An organizational chart released by the Trump campaign to various media outlets detailing who will handle his transition into office is filled with Washington lobbyists, insiders, and GOP veterans.
The first step of Trump’s transition to the presidency has led to questions about a signature promise late in his campaign that he would “drain the swamp” — that is, cleanse Washington of political insiders who are out of touch with the needs and demands of ordinary Americans.
These people leading Trump’s transition team will be tasked with vetting nominees for various appointments — nominees likely to come from the pool of DC insiders Trump’s transition team is already familiar with.
Poised to head Trump’s economic team are Bill Walton, chairman of the DC-based private equity firm Rappahannock Ventures, and David Malpass, an economist and former Reagan administration treasury official.
Dan DiMicco, the former CEO of the largest steel producer in the United States, Nucor, was listed as Trump’s trade representative on the transition team.
The man in charge of “Independent Financial Agencies,” according to the chart, is former Securities and Exchange (SEC) Commissioner Paul Atkins. Atkins is now the CEO of Patomak Global Partners, a private DC firm that consults companies on how to navigate post-financial crisis Dodd-Frank financial regulatory overhaul, to which Atkins staunchly opposed.
Former congressman Mike Rogers is slated to lead the national-security transition. And former Ohio official and George W. Bush honorary campaign co-chair, Ken Blackwell, will be in charge of domestic issues, including health and human services, labour, and environmental protection.
Trump has called for a five-year ban on members of Congress and executive branch officials who want to become lobbyists after leaving government. Rogers served as a US Representative for Michigan’s 8th Congressional district from 2001 to 2015 and founded the lobbying group
Americans for Peace, Prosperity and Security (APPS) the year he left office.
APPS is comprised of former government officials with ties to military contractors who advocate “American engagement and a strong foreign policy.” Rogers has said that the FBI needs to be given more “surveillance capability,” and has described himself as a close personal friend of Vice President-elect Mike Pence.
Blackwell served as the mayor of Cincinnati from 1979 to 1980, the Ohio State Treasurer from 1994 to 1999, and Ohio Secretary of State from 1999 to 2007. He was attacked by Democrats in 2004 over alleged voter suppression policies in Ohio, and is a senior fellow at the Family Research Council, an anti-gay marriage and anti-abortion group.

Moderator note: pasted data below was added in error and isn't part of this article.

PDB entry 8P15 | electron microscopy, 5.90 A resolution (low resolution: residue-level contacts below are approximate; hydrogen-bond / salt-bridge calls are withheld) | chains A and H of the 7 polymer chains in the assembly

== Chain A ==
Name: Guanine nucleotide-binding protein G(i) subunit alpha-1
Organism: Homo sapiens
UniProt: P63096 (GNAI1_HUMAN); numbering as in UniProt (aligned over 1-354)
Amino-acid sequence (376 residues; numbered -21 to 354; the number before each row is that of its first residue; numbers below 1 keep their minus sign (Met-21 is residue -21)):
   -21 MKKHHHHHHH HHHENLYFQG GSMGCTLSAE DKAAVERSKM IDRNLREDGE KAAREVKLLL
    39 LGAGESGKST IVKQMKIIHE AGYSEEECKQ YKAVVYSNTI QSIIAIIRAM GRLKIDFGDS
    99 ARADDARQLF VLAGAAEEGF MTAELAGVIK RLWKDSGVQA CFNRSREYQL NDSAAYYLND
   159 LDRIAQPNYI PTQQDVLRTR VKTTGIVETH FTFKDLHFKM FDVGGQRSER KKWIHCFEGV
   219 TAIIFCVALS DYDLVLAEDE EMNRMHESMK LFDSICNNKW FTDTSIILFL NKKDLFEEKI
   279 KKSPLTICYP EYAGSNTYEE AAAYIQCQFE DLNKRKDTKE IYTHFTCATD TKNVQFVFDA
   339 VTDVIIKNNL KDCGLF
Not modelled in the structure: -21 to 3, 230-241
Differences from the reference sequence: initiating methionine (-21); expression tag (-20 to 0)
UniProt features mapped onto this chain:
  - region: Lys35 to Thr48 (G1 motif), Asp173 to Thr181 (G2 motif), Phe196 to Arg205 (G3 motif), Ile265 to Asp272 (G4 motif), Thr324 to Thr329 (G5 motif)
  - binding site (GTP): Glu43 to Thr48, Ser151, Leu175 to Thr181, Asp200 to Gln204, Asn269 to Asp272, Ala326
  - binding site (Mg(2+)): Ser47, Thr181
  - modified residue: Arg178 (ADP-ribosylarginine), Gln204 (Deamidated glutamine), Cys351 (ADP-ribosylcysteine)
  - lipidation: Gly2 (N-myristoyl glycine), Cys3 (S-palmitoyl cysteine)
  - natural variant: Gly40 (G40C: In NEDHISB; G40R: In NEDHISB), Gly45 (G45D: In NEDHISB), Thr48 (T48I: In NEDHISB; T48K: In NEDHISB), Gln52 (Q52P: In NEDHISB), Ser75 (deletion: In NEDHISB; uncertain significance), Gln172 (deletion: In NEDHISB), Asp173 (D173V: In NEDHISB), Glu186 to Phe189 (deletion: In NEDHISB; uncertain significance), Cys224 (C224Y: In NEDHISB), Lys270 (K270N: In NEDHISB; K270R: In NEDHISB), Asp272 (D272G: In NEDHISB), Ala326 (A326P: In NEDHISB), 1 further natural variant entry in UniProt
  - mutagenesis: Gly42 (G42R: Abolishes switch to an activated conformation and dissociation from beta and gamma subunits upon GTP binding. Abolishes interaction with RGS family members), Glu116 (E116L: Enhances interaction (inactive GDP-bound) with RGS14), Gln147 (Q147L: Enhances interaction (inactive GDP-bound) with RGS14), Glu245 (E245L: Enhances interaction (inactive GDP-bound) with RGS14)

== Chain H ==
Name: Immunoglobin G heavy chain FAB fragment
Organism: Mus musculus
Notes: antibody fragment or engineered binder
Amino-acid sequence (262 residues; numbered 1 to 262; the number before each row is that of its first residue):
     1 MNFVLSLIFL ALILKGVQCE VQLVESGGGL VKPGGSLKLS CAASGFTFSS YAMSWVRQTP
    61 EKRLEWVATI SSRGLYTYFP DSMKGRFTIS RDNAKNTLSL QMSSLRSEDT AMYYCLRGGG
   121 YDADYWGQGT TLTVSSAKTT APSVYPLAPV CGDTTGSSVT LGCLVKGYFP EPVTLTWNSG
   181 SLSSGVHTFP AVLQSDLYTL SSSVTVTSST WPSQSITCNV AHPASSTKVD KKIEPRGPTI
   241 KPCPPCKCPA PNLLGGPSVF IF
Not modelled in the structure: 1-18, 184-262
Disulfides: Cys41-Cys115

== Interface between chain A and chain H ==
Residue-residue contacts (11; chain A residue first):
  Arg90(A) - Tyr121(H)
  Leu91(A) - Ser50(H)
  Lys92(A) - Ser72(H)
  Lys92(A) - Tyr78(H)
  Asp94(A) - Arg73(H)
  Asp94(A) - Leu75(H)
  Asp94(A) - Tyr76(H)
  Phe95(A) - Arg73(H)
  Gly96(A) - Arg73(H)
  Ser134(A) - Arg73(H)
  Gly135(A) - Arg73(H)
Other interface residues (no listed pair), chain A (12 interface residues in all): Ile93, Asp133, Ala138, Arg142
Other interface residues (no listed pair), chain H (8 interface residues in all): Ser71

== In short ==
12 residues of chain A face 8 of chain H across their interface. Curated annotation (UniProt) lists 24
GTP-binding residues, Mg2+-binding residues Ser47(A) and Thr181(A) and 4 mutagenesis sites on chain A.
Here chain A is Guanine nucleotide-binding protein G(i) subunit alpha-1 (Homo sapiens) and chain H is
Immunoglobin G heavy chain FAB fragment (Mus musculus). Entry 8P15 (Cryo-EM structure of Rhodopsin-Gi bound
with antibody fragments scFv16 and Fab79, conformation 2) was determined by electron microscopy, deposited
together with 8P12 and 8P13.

The management and budget team is being jointly handled by former Attorney General Ed Meese and Kay Coles James, a former director of the Office of Personnel Management who served under George W. Bush. Ado Machida, a top domestic policy aide to former Vice President Dick Cheney, is also on the list.
Meese served in the Reagan administration before becoming a top fellow
at the Heritage Foundation — a conservative think tank that has been embedded in DC politics for 40 years. Heavy on Heritage Foundation personnel, Trump’s team told CNN it would be open to policy recommendations from K Street, where most of the capital’s think tanks, lobbyists, and advocacy groups are concentrated.
Trump’s Homeland Security team, for example, is being led by Cindy Hayden, a director at the US tobacco giant Altria. Jim Carter, an in-house lobbyist for the manufacturing company Emerson, has been tasked with overseeing tax reform policies.
Democratic nominee Hillary Clinton’s transition team banned lobbyists altogether, Politico reported late last month.
A former Bush administration official told Politico that it would be “a mistake” for a leader to deprive himself of lobbyists, who are “some of the most seasoned and capable people able to responsibly pull the levers of government.”
Others think it’s a positive sign that Trump isn’t “going rogue,” so to speak. Business Insider senior editor Josh Barro argued on Wednesday that “Americans — and especially Republicans — of expertise and talent and character should be encouraged to go to work in his administration.”
“Our president-elect is woefully unprepared for the job he is about to enter, and temperamentally unsuited to it,” Barro wrote. “
What Trump needs most is new, normal staff.”
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